Mandate alternatives: How well can they work?

I’m moving this conversation from the comments of another post to here. To help me, I’ll quote Igor Volsky, who sums up pretty much everything I could say about alternatives to the mandate (that is, not much). As always, if you’re aware of relevant studies, let me know.

Sen. Claire McCaskill (D-MO) is considering a plan that would create “an open-enrollment period for people who want to buy health insurance, and assess a penalty on anybody who tries to enter the insurance market after that window closes.” […]

In today’s political climate, this idea sounds better than the individual mandate — although that had bipartisan support as late as August 2009 — but what makes for good politics doesn’t translate into better policy. As far as I can tell, and from what health economists who study these things told me, giving individuals a defined period of time to purchase insurance would cover far fewer people than mandating it (that’s because lower participation would lead to higher premiums since healthy people would stay out of the risk pooil.) Or at least, that’s what economists say — nobody has really scored the alternatives. One big advantage with the mandate is that we have experience in Massachusetts where, because of that policy, 98 percent of Massachusetts residents now have health insurance.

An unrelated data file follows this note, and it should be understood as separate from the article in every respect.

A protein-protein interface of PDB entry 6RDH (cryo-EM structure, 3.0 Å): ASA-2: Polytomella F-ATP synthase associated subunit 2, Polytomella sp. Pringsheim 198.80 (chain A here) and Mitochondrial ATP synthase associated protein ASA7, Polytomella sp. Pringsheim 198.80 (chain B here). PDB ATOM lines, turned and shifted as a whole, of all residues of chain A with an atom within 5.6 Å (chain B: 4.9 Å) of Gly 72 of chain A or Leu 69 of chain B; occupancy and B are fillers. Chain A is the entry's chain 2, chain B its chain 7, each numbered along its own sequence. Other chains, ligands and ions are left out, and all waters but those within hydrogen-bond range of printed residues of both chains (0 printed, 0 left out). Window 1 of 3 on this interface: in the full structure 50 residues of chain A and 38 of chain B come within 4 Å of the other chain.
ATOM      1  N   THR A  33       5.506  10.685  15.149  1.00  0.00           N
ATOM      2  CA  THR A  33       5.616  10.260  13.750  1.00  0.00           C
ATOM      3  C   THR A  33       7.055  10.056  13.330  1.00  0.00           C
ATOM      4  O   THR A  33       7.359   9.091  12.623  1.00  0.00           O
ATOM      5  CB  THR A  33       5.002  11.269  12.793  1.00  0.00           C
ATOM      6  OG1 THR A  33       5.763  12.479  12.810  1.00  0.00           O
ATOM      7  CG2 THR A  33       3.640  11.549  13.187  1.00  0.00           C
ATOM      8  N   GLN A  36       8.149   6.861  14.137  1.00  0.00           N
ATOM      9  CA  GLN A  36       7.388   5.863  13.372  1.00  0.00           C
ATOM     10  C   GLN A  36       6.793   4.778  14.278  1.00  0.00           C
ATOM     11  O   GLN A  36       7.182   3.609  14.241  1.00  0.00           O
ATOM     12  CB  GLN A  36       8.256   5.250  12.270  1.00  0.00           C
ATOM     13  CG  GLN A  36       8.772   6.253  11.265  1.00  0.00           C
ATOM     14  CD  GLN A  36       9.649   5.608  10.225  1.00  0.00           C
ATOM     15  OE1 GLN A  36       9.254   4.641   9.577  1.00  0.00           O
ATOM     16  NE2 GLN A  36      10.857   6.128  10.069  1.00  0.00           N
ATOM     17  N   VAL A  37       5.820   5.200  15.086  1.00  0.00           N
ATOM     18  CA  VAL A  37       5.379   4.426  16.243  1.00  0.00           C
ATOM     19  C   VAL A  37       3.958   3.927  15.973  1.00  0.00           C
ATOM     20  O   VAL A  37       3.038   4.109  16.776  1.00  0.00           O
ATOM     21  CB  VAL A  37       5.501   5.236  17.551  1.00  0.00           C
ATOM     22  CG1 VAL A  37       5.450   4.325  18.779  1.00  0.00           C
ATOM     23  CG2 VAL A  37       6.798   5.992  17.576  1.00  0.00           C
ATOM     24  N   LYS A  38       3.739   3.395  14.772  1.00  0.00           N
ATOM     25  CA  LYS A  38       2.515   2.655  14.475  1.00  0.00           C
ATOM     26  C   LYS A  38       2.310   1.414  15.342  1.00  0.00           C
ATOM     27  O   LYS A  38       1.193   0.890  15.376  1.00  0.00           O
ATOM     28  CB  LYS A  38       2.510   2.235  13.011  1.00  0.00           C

One thing I can add is that the late-enrollment penalty model is what’s used for the Medicare prescription drug program. It works fine for that, but that’s a totally different product for a totally different population. I would not want to extrapolate.

Finally, what’s of utmost importance is how the insurance industry feels about this. They’re fine with the mandate, naturally. Will they accept an alternative if they don’t have to (i.e., if the mandate is not struck down as unconstitutional)? This is probably the most important question in terms of what can pass. Whether it is good policy is also important. But if it can’t pass, that’s kind of irrelevant.

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